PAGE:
19 Oct 2006
You may have read my article on the Arizona offensive line, breaking down each play of the final 10 minutes to figure out what went wrong Monday night. But that's not the only game I broke down on tape this week. It's not even the only game with a horrible offensive line. I also charted the first half of Dallas-Houston for our game charting project, and I wanted to share a few thoughts on the Texans.
He wasn't as bad as Reggie Wells, but one offensive lineman stood out in the Houston plays I watched, and that was left guard Chester Pitts. Two examples: On one early run, Chris Canty did a swim move to go right past him and stuff Ron Dayne for no gain. On a third-and-4 pass with 13:50 left in Q2, Pitts fell down trying to block.
The zone blocking thing isn't working for Houston because the idea of zone blocking is that somewhere along that line there is going to be a hole to cut through. But the Houston line was just constantly overwhelmed by the Dallas defense, and there were no holes. The tight ends aren't very good at blocking either. And Dayne isn't helping things. He has a hard time finding the hole unless it is right in front of him, and when it is right there, there's no burst through the hole. When Dallas had the ball, Julius Jones would get a small hole but he'd shoot right through it and get yardage.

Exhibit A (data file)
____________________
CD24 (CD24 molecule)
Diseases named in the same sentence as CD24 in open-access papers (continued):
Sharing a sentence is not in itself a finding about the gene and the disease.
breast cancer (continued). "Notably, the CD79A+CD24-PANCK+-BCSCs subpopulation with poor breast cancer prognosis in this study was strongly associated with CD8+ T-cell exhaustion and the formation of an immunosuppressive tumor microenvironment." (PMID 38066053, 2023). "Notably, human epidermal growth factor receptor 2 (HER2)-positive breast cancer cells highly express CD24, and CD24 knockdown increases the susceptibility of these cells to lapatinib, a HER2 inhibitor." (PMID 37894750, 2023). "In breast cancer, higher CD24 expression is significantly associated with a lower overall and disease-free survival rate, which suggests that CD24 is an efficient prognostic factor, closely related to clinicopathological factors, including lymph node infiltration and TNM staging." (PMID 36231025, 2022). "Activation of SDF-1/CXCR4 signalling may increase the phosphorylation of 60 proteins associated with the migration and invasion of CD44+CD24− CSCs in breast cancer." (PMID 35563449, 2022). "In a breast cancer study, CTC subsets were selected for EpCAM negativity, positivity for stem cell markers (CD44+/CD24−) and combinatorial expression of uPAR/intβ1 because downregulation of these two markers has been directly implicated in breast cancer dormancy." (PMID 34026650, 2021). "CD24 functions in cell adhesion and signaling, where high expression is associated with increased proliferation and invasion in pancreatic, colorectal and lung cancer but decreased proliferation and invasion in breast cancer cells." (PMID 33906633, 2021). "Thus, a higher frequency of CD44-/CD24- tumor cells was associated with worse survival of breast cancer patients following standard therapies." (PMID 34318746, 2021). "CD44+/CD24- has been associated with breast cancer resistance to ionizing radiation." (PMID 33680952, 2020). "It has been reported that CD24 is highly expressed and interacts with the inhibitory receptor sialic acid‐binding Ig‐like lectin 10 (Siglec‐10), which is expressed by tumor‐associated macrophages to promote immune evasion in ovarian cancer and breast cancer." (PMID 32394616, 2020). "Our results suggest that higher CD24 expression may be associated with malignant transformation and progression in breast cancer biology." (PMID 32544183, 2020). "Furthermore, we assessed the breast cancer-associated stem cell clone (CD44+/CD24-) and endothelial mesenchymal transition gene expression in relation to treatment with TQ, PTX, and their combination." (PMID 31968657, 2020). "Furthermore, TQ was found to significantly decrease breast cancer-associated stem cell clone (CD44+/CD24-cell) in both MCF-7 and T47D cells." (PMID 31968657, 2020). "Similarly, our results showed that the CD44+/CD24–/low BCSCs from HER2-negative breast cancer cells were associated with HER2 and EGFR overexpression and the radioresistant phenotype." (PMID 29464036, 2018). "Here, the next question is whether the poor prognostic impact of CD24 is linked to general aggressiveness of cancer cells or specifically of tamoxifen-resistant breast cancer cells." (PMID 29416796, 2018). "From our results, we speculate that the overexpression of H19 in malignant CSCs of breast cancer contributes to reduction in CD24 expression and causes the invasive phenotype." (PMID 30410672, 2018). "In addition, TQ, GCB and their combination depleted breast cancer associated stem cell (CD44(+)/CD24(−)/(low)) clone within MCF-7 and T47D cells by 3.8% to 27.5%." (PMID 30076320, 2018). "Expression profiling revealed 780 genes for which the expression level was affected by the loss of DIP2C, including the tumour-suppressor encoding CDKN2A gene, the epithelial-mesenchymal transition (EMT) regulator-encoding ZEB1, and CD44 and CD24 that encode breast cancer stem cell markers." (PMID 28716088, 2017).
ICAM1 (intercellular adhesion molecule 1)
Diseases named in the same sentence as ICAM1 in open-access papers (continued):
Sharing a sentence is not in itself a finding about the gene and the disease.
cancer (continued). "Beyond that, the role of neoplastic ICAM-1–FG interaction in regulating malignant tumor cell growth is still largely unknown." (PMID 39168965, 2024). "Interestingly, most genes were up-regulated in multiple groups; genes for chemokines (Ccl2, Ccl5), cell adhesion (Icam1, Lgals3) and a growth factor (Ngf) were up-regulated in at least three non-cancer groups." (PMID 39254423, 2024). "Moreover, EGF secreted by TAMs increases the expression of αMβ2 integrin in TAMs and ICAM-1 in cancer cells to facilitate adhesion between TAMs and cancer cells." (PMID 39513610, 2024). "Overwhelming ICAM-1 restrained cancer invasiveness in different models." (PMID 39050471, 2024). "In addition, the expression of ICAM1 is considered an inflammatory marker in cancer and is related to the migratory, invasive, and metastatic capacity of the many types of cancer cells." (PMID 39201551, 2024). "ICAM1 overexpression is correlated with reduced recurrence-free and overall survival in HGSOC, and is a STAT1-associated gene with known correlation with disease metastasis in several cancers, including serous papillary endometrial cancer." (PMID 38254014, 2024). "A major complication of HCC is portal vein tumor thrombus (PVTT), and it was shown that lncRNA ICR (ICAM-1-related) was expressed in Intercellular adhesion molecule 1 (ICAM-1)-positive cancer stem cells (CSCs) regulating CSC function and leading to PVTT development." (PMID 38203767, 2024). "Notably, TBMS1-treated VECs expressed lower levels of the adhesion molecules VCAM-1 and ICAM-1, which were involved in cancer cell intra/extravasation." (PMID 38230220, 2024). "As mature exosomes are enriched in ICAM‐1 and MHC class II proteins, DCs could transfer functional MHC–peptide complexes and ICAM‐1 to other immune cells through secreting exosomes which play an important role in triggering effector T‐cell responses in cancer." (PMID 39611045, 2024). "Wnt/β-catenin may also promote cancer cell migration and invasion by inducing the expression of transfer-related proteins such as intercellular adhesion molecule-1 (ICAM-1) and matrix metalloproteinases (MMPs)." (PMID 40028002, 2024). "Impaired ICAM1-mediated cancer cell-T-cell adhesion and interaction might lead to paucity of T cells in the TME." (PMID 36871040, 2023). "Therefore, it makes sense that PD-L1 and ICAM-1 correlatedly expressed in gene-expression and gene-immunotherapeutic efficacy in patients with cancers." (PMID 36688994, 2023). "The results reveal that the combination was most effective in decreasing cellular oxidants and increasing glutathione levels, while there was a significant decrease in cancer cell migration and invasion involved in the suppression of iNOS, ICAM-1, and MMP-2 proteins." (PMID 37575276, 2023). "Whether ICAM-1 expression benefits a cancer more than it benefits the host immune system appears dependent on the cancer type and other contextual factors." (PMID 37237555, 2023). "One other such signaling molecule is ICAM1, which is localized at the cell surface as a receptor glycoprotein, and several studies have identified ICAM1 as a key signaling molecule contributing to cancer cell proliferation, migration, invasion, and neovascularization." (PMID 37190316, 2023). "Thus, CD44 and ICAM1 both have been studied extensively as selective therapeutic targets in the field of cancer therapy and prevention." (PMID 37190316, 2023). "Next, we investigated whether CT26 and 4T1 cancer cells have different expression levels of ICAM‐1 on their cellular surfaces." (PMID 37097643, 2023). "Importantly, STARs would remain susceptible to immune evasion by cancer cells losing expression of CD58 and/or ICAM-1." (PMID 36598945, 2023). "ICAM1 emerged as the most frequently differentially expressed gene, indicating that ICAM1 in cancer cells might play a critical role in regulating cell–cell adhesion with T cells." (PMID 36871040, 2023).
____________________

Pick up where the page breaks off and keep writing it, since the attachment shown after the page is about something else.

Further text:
As far as Houston's defense, Mario Williams actually seems to be better as a run stopper than he is as a pass rusher. On one play (4:49 left Q1) he just destroyed Marc Colombo and tackled Jones for a one-yard loss. On another play (12:51 left Q2), Marion Barber was going around left end. Mario Williams, over on the right, tossed aside Jason Witten, crossed all the way behind the line, and came up behind Barber to take him down after a three-yard gain.
The other weird thing about the Houston defense is how often they drop Williams into coverage. On the first Dallas drive of the second quarter, the Texans ran zone blitzes on four straight plays! Williams and Anthony Weaver would drop into coverage, then N.D. Kalu would drop into coverage, then just Williams, and so on. It was very strange. Is Williams supposed to have Julius Peppers-like versatility as a pass defender?
Mike and Tom weigh the chances of this year's class of receivers, running backs and tight ends who are on pace to break the magical 1,000-yard mark for the first time.